Richard Fleischer Poster


Jump to: Overview (3)  | Mini Bio (1)  | Spouse (1)  | Trivia (20)  | Personal Quotes (7)  | Salary (11)

Overview (3)

Born in Brooklyn, New York City, New York, USA
Died in Woodland Hills, Los Angeles, California, USA  (natural causes)
Nickname Dick

Mini Bio (1)

Richard Fleischer was born on December 8, 1916 in Brooklyn, New York City, New York, USA. He was a director and producer, known for Soylent Green (1973), 20,000 Leagues Under the Sea (1954) and The Vikings (1958). He was married to Mary Dickson. He died on March 25, 2006 in Woodland Hills, Los Angeles, California, USA.

Spouse (1)

Mary Dickson (26 June 1943 - 25 March 2006) ( his death) ( 3 children)

Trivia (20)

Son of animator Max Fleischer.
Brother of Ruth Fleischer.
Nephew of Dave Fleischer.
Brother-in-law of Seymour Kneitel.
Biography in: John Wakeman, editor. "World Film Directors, Volume One, 1890-1945." Pages 345-351. New York: The H.W. Wilson Company, 1987.
Father of Bruce Fleischer
Father of Mark Fleischer.
Grandfather of Claire Fleischer.
Enjoyed playing the game tiddlywinks with his granddaughter Vivian.
At his LA mansion, had a pool in the shape of Mickey Mouse's head.
Grandsons, Nick (b. 1985) and Skyler (b. 1987). Granddaughters, Vivian (b. 1993), Claire (b. 1990) and Helen (b. 1996).
His father's animation studios was one of the biggest competitors to Walt Disney's studio. Ironically, Disney ended up hiring Richard to direct this feature, 20,000 Leagues Under the Sea (1954).
Father of Jane Fleischer Reid.
Directed Rex Harrison in three feature films.
Joined RKO in 1940, and for the next three years, co-wrote and edited the Pathe newsreel series "This Is America". He followed this with "Flicker Flashbacks", a series of silent film compilations, which he also produced.
He directed feature films from 1946, under contract first with RKO (to 1951), followed by spells at 20th Century Fox (1955-61 and 1966-69) and Columbia (1971-72), free-lancing in between. He was best known for economically made suspense thrillers and tough crime dramas. His own personal favorite was The Narrow Margin (1952), shot on a budget of $230,000 within just 13 days. Other hits were dramatisations of real-life murder cases: Compulsion (1959), The Boston Strangler (1968) and 10 Rillington Place (1971). He did considerably less well in other genres, particularly after the mid-1960's, when the law of diminishing return applied to an ever increasing number of duds, including Doctor Dolittle (1967), Che! (1969), The Jazz Singer (1980) and Red Sonja (1985).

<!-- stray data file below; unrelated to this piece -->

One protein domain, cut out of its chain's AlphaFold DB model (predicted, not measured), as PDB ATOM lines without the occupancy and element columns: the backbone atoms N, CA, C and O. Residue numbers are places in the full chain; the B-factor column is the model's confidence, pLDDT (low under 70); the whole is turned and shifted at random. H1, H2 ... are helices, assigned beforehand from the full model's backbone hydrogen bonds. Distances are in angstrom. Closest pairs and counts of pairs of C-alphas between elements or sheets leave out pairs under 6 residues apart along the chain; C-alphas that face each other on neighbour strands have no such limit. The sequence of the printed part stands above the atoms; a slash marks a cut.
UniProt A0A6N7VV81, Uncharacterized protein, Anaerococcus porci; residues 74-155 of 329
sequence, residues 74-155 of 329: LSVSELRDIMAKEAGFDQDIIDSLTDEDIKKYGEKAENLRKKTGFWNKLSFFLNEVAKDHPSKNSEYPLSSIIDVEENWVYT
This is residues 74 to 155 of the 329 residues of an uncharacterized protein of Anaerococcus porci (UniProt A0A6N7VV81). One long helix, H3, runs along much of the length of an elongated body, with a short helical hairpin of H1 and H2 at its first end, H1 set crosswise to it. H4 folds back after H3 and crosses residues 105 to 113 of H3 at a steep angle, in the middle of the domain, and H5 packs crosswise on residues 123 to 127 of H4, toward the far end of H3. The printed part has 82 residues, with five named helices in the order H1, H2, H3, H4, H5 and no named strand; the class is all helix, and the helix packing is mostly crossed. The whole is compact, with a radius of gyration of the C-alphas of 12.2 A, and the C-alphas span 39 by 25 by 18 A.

Fleischer was born into a showbusiness family, but harboured ambitions of becoming a psychiatrist. He abandoned medical studies, however, in favour of a drama course at Yale University. At Yale, he established the Arena Players theatre group, acting as producer and director for all of their staged plays.
Los Angeles, California. [2004]
Replaced other directors on at least five pictures: His Kind of Woman (John Farrow), The Last Run (John Huston), Mandingo (Michael Campus), Ashanti (Richard C. Sarafian), and The Jazz Singer (Sidney J. Furie). He earned a reputation as a reliable "ringer" and a journeyman.
The filming of Soylent Green (1973), which he directed, was suspended for a week because of the death of his father Max Fleischer.

Personal Quotes (7)

I liked the first Conan film [Conan the Barbarian (1982)] very much; in fact, I saw a lot of The Vikings (1958) in it. It was a very well-made film, and it had many excellent dramatic qualities. [John Milius] gave it a sort of Wagnerian feel. I thought he did an excellent job. It was a heavy picture, but then the theme was very heavy - and it was imaginative in its design. Its problems came because it, for the most part, lacked humor. There were some jokes, but too much of the film was unrelieved drama.
The Happy Time (1952) was exactly the kind of film I was looking for - a human comedy about a young boy's coming of age. No melodrama, no murders, no evil wooden puppets!
Every silver lining has a black, ugly cloud hanging over it.
[on George C. Scott] George just likes to block a scene out in a routine way. And then he does it and we shoot. He starts really acting when the camera goes. And throughout a film, 90% of the "takes" I've printed with George Scott in them have been first or second takes. And if I have to use the second "take," it's because in the first one something mechanical went wrong or some other actor blew a line.
[on working with Arnold Schwarzenegger on Conan the Destroyer (1984)] Arnold has done a fantastic job -- and real progress in this art of acting, but as he has an accent I've been obliged to work him twice as hard.
[about writer/producer Martin Rackin] Rackin was a real character. He was a fast-talking, breezy, nervous, con-man type who blinked his eyes a lot. You always had the feeling that he was some sort of a street-corner shell-game operator keeping an eye open for the cops.
[on "Fantastic Voyage" (1966)]: The whole film took about a year to make - there were hundreds of days of actual shooting on it. But, even so, I love making big films. They're a strain, but then, making any film is a strain.

Salary (11)

Flicker Flashbacks No. 1, Series 1 (1943) $100 /week
Flicker Flashbacks No. 3, Series 2 (1945) $100 /week
Flicker Flashbacks No. 6, Series 4 (1947) $100 /week
Flicker Flashbacks No. 1, Series 5 (1947) $100 /week
Flicker Flashbacks No. 2, Series 5 (1947) $100 /week
Flicker Flashbacks No. 3, Series 5 (1948) $100 /week
Flicker Flashbacks No. 4, Series 5 (1948) $100 /week
Flicker Flashbacks No. 5, Series 5 (1948) $100 /week
Flicker Flashbacks No. 6, Series 5 (1948) $100 /week
Flicker Flashbacks No. 7, Series 5 (1948) $100 /week
The Happy Time (1952) $750 /week

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